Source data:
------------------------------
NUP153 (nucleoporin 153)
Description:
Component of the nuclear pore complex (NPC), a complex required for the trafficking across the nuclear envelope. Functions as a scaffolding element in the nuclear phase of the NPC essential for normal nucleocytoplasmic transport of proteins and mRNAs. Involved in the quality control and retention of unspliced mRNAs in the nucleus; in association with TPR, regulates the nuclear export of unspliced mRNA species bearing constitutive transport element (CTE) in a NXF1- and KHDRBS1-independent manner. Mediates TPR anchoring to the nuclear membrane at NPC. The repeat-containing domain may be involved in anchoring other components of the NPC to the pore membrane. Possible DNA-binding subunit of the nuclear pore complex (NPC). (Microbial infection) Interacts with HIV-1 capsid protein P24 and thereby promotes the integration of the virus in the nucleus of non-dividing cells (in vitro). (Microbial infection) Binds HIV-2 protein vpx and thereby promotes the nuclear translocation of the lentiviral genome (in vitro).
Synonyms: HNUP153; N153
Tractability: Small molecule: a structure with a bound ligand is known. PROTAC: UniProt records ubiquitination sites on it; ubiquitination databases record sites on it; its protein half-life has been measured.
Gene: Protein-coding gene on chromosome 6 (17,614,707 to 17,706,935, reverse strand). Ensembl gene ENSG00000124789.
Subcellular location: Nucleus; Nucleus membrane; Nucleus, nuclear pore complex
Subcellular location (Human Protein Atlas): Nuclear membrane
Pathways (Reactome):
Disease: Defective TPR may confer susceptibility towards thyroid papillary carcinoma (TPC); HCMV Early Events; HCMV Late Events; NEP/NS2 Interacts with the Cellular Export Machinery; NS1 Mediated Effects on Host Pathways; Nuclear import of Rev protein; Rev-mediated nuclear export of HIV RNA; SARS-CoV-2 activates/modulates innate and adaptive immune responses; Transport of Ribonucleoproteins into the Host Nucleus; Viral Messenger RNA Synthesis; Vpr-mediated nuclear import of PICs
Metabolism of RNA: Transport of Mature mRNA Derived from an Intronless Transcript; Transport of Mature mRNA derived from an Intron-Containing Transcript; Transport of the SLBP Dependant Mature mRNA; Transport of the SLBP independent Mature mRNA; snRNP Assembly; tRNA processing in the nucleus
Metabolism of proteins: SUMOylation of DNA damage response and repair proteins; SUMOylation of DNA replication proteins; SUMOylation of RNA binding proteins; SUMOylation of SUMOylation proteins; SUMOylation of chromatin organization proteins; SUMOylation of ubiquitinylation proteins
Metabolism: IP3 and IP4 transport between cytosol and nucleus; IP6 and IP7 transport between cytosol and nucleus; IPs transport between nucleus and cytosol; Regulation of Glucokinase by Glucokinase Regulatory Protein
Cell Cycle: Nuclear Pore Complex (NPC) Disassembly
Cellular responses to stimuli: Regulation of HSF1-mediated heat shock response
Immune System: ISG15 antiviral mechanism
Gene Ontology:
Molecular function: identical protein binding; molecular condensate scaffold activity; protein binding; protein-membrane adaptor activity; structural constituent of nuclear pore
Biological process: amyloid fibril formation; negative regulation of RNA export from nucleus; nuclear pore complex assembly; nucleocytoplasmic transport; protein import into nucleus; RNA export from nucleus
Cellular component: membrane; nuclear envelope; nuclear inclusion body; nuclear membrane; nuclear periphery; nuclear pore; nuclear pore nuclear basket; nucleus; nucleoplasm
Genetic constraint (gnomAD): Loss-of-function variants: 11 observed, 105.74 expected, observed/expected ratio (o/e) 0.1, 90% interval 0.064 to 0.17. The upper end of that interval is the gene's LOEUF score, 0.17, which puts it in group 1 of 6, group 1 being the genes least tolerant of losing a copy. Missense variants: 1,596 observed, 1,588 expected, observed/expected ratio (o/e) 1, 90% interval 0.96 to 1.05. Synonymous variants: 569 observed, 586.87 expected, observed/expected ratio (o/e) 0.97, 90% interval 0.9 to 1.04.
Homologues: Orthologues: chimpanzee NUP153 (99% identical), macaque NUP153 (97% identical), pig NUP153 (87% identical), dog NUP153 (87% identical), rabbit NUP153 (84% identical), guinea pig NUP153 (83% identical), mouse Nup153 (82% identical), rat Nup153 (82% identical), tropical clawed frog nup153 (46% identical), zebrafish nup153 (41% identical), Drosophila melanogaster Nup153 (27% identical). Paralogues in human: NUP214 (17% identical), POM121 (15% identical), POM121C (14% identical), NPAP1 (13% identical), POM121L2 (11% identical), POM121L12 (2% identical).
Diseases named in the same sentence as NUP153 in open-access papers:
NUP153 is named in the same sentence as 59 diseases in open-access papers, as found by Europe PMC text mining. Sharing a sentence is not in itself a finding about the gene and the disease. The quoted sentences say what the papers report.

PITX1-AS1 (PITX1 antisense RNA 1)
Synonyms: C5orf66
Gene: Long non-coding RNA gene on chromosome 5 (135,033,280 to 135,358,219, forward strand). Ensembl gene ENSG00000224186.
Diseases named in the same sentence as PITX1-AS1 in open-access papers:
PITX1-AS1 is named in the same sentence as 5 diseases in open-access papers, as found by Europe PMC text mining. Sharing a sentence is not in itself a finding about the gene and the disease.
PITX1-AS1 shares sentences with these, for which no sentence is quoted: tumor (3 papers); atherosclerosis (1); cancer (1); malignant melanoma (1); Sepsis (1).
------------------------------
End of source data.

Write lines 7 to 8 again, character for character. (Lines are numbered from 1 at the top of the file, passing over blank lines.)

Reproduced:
Subcellular location: Nucleus; Nucleus membrane; Nucleus, nuclear pore complex
Subcellular location (Human Protein Atlas): Nuclear membrane